James (James Allen McCune) believes some recently uploaded video to YouTube may show his sister Heather who disappeared while during an investigation in the legend of Blair Witch. The video shows a brief glimpse of a woman’s reflection in a mirror as she runs through an old, dilapidated house. James plans on visiting the person that uploaded the video and searching for his sister. Coming along is a film student named Lisa (Callie Hernandez) who will make a documentary of the search for a school project. She is bring various small video recorders including ones that are worn like a Bluetooth earpiece so it records whatever the wearer looks at. James’ friends Peter and Ashley (Brandon Scott and Corbin Reid) are coming along as well. The group heads to Burkittsville, Maryland to meet with Lane (Wes Robinson), who uploaded the video, and his girlfriend Talia (Valorie Curry). Lane, something of an expert on the history of the area including the Blair Witch, agrees to show them where he found the tape if James and the others let him and Talia tag along. Reluctantly the group agrees. While walking through the woods, Lane talks about the various legends and tragic events that are supposed to have occurred in the area. Peter thinks it’s all silly and doesn’t mind saying so. Walking across a river, Ashley cuts the bottom of her foot. James, an EMT, treats her wound and they continue. Setting up camp for the night, the group is terrorized by loud noises including what sounds like a giant tree falling. The next day, they find strange stick figures made from twigs and twine hanging from the trees. The four friends are overwhelmed and decide to head back to their car and go home but Lane and Talia are reluctant. As they walk through the woods, Lisa notices a ball of twine like that used to make the stick figures in Lane’s backpack. She also notices the camera Lane is using to shoot his own footage is similar to the one used by the original Blair Witch investigators. The four accuse Lane and Talia of faking the video and putting up the stick figures to try and swindle them in some way. Lane admits to putting up the stick figures but swears he only wanted to get the group to come and see the strange goings-on in the woods. Lane and Talia are forced to separate from the rest as punishment. After walking for hours, the four friends wind up back at the original campsite despite using GPS devices to guide them to the cars. Ashley’s cut foot has become infected and causing her pain so the group decides to camp for the night and head out the next day; but will they survive another night in the woods.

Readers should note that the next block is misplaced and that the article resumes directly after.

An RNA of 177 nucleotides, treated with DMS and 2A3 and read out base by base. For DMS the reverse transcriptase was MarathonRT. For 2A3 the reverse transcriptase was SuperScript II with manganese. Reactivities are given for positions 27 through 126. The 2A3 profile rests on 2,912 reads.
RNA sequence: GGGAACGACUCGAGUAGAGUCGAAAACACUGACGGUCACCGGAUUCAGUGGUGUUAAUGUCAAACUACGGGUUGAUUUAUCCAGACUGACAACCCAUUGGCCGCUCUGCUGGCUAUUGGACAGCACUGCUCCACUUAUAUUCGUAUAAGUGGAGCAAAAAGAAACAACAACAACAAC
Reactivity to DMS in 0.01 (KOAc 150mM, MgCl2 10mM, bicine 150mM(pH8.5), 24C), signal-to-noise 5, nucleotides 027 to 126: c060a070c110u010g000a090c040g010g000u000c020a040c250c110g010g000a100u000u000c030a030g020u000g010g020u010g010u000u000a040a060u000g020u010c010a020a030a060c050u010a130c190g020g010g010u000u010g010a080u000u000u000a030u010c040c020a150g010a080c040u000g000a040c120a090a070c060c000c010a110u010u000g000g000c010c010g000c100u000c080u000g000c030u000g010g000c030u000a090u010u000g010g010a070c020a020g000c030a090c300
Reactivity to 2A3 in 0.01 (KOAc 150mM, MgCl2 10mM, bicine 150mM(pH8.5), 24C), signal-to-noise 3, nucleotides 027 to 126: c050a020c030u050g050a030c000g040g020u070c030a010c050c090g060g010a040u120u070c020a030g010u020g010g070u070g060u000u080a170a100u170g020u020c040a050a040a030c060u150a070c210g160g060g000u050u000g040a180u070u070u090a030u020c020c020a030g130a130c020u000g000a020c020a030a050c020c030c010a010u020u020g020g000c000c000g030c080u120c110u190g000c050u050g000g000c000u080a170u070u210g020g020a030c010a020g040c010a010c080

When “The Blair Witch Project” first came out in 1999, efforts by the film company to market the movie as documenting actual events led some viewers to think what they were watching was real. Knowing the culture of conspiracy theorists that seems to thrive at this time, there are probably some who still believe it. I doubt anyone seeing “Blair Witch” will fall for the lame shaky camera and tepid scares as something that would actually frighten someone even if they really experienced it. As an audience member, I felt safe as a kitten.
There’s very little that’s good about “Blair Witch.” I went into the film hoping it might have the same kind of exhilarating experience as those that saw the original film in 1999. Sadly, the movie left me feeling like it was a rehash of the worst parts of “found footage” films that are quickly becoming painful to watch.
“Blair Witch” gives us largely unlikable characters, tells us very little about them (other than James and his connection to the first film) then sets them off on an adventure we know is doomed to failure and tragedy. While the audience knows no one in the movie will have a happy ending, it would have been nice if the filmmakers had at least tried to surprise us with amped up levels of tension and gore. Instead, we are treated to lots of loud thumps in the woods, screeching walkie-talkies, several minutes of leaves and branches flashing through the beam of a flashlight as various characters run away (or toward) something scary, and occasionally catching a glimpse of something that may or may not be trying to kill them. Anyone that’s seen “Paranormal Activity” or “Insidious” or any other significantly better horror movie will find “Blair Witch” to be a disappointing and rather boring effort.
“Blair Witch” is rated R for terror, some disturbing images and language. As stated earlier, there is precious little in the way of terror. The disturbing images are infrequent and consist of a character looking like they have been broken in half and a wound that oozes lots of what appears to be pus. Foul language is scattered but they do drop the “F-Bomb” a couple of times.
“Blair Witch” is not terribly scary. There are only a couple of minor jump scares and those come after plodding through a great deal of shaky camera footage that may induce motion sickness in anyone susceptible to that ailment. The audience must also deal with a group of mostly annoying people that aren’t given more than thumbnail-sketch personalities. “The Blair Witch Project” might be the granddaddy of found-footage horror movies but “Blair Witch” is the red-headed bastard stepchild at the family reunion.
“Blair Witch” gets one star out of five.
This week, a Western remake and an animated film about where babies come from are hoping you throw your hard-earned money at them. I’ll see and review at least one of the following:
The Magnificent Seven—
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